If you’ve tried to buy a car or a home recently—or have even just been to the grocery store—I’m sure you’re aware how much prices have jumped over the past year. John Taylor certainly has an opinion on the topic.
Taylor is a professor at Stanford University. While not a household name, he’s a leader in economic circles. Before Jerome Powell was appointed Fed chair in 2018, Taylor was a candidate for that spot. According to one analysis, Taylor’s name is the one most frequently referenced in Fed policymakers’ meetings. That’s because he’s the creator of what’s known as the Taylor rule. And despite being a frequent critic of Fed policy, he and his rule are well respected. So it’s worth taking a closer look.
The purpose of Taylor’s rule is to provide a framework for interest rates—the federal funds rate, specifically. That’s the interest rate the Fed controls directly. It’s often referred to as the “benchmark rate” and is important because all other interest rates—from mortgages and car loans to savings account rates and bond yields—are set in relation to it. When people talk about the Fed raising or lowering interest rates, this is the rate they’re referring to. So it’s enormously important.
For simplicity, I’ll describe the Taylor rule in words. If you want to see the formula itself, you can find it on the Atlanta Fed’s website. But in general terms, this is how it works: It assumes, as a starting point, that inflation and GDP growth should both be about 2% in normal times. Then, it dictates that the federal funds rate should be adjusted upward if the economy is running above those targets or downward if below. These inputs are referred to as the “inflation gap” and the “output gap.” The formula’s underlying logic is based on the Fed’s official mandate: to maintain “maximum employment, stable prices, and moderate long-term interest rates.”
This, in general, is what the Fed always does. It raises rates when the economy is running too hot, and it lowers them when things are lagging. But Taylor’s framework is different because it offers a formulaic approach to setting rates. That’s in contrast to the Fed’s current process, which is committee-driven. In Taylor’s view, a rule-driven approach would be preferable for two reasons. First, it would keep Fed policymakers disciplined by removing the subjective element that’s a key ingredient in their decision making. Second, a formulaic approach would offer the general public better visibility on where rates are headed. That’s important because in policymaking, a key goal is to avoid surprises that might cause panic.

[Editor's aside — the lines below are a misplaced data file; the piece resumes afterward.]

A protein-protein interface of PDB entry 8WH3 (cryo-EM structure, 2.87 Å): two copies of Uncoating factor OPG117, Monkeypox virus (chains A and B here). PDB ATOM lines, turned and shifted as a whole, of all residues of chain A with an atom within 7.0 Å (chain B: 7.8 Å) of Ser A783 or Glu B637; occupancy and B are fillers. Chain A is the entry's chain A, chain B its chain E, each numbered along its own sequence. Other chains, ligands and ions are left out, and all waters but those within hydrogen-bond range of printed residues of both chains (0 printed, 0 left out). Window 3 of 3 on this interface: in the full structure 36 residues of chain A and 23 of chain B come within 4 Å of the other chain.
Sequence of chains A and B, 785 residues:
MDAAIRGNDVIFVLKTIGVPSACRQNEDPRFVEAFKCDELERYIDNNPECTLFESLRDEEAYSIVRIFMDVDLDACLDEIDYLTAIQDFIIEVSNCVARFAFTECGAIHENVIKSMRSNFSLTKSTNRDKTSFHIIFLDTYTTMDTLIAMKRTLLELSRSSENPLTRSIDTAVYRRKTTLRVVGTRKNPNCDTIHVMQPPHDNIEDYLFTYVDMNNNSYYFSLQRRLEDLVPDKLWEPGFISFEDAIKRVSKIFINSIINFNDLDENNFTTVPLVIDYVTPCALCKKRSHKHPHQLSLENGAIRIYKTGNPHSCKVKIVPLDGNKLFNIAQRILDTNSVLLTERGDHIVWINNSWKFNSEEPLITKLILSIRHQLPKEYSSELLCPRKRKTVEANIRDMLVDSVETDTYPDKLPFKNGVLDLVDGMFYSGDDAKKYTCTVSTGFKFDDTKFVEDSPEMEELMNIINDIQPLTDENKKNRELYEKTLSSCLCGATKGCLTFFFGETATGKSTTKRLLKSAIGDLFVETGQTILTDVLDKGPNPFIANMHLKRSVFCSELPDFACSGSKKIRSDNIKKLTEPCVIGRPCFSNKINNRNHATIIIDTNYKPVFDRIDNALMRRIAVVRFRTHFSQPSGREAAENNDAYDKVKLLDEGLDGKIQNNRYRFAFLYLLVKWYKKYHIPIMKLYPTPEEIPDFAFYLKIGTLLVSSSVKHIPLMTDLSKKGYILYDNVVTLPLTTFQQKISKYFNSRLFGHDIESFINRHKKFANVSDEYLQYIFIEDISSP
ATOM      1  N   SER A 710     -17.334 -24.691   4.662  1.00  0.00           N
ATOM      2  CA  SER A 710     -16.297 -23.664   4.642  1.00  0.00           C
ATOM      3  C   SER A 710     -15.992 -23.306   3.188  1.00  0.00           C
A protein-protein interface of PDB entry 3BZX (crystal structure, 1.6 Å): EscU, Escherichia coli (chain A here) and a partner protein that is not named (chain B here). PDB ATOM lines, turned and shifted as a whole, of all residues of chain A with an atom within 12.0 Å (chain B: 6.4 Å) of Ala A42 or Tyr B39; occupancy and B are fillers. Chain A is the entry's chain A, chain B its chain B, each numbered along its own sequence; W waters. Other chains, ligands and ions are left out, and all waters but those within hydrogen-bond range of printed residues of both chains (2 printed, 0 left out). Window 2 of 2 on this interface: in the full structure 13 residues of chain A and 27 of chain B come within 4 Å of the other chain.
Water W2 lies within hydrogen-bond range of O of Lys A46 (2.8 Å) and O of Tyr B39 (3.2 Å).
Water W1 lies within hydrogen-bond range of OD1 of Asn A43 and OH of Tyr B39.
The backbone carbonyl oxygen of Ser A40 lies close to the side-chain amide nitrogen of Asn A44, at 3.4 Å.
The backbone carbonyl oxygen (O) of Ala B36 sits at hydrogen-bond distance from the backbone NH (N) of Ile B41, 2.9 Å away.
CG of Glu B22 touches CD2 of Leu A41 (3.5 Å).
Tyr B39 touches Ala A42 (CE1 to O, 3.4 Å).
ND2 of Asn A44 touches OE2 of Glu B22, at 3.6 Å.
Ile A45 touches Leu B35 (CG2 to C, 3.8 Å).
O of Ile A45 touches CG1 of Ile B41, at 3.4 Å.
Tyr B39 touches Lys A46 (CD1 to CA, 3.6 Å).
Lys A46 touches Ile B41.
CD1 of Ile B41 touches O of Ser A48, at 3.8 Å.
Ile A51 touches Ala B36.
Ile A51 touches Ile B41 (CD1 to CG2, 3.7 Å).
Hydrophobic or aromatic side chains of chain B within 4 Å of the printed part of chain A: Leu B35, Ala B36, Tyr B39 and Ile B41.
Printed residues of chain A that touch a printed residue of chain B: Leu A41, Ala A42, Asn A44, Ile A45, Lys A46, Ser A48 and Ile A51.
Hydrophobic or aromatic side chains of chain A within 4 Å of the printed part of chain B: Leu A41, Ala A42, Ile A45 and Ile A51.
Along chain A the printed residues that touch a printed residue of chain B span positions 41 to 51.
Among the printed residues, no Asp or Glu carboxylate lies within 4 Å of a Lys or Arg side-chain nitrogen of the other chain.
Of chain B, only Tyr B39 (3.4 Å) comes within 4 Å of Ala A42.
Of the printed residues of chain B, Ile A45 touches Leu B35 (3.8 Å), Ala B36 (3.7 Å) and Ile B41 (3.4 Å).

In fairness, the Fed does try to telegraph its thinking and its intentions. In press releases and in the chair’s Congressional testimony, the Fed provides “forward guidance” to communicate its expectations for the economy and for interest rates. Forward guidance refers to the carefully scripted phrases used by Fed officials, such as “a balanced approach” and “considerable time.” The Fed’s forward guidance is so carefully watched that news outlets literally parse every word. Here’s an example.
The Fed also issues guidance in quantitative form. At each meeting, the Fed’s rate-setting committee polls its members, asking where they see the benchmark rate headed. It then publishes the results in a document called the Summary of Economic Projections.
Taken together, these communications serve a key purpose: They allow the market to adjust gradually to future policy changes. An example is playing out in real time right now. So far this year, the Fed has raised its rate by a total of three-quarters of 1%. However, the rate on many Treasury bonds has increased disproportionately more. That might seem inconsistent—until you look at the forward guidance. In its press release, the committee previewed “ongoing increases.” And its most recent Summary of Economic Projections specifically pointed to an increase of another 1% in the back half of this year. In short, the Fed does a reasonable job communicating its thinking to help the market adjust gradually.